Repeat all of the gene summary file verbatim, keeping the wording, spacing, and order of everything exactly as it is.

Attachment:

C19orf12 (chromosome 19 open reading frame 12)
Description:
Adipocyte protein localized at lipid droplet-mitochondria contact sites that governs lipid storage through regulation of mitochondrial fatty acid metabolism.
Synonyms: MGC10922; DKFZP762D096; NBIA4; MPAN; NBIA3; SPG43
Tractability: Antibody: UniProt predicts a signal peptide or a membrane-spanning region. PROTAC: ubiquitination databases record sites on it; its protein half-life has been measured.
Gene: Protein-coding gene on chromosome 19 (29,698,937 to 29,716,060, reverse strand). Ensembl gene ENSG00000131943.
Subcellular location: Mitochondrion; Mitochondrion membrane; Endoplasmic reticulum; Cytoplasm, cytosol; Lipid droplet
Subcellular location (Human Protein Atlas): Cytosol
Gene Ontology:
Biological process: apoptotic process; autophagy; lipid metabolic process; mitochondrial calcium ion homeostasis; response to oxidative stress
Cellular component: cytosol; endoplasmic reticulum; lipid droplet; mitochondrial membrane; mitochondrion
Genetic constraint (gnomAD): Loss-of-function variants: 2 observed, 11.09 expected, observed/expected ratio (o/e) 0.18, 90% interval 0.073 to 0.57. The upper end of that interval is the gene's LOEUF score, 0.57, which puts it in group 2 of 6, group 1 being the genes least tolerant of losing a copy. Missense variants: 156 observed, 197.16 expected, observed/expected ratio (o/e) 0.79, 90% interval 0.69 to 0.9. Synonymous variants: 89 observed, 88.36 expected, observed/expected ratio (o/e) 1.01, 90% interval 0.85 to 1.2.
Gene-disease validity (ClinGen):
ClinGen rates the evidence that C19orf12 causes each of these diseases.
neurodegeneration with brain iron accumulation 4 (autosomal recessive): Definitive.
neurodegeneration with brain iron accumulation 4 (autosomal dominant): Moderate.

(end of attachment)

C19orf12 (chromosome 19 open reading frame 12)
Description:
Adipocyte protein localized at lipid droplet-mitochondria contact sites that governs lipid storage through regulation of mitochondrial fatty acid metabolism.
Synonyms: MGC10922; DKFZP762D096; NBIA4; MPAN; NBIA3; SPG43
Tractability: Antibody: UniProt predicts a signal peptide or a membrane-spanning region. PROTAC: ubiquitination databases record sites on it; its protein half-life has been measured.
Gene: Protein-coding gene on chromosome 19 (29,698,937 to 29,716,060, reverse strand). Ensembl gene ENSG00000131943.
Subcellular location: Mitochondrion; Mitochondrion membrane; Endoplasmic reticulum; Cytoplasm, cytosol; Lipid droplet
Subcellular location (Human Protein Atlas): Cytosol
Gene Ontology:
Biological process: apoptotic process; autophagy; lipid metabolic process; mitochondrial calcium ion homeostasis; response to oxidative stress
Cellular component: cytosol; endoplasmic reticulum; lipid droplet; mitochondrial membrane; mitochondrion
Genetic constraint (gnomAD): Loss-of-function variants: 2 observed, 11.09 expected, observed/expected ratio (o/e) 0.18, 90% interval 0.073 to 0.57. The upper end of that interval is the gene's LOEUF score, 0.57, which puts it in group 2 of 6, group 1 being the genes least tolerant of losing a copy. Missense variants: 156 observed, 197.16 expected, observed/expected ratio (o/e) 0.79, 90% interval 0.69 to 0.9. Synonymous variants: 89 observed, 88.36 expected, observed/expected ratio (o/e) 1.01, 90% interval 0.85 to 1.2.
Gene-disease validity (ClinGen):
ClinGen rates the evidence that C19orf12 causes each of these diseases.
neurodegeneration with brain iron accumulation 4 (autosomal recessive): Definitive.
neurodegeneration with brain iron accumulation 4 (autosomal dominant): Moderate.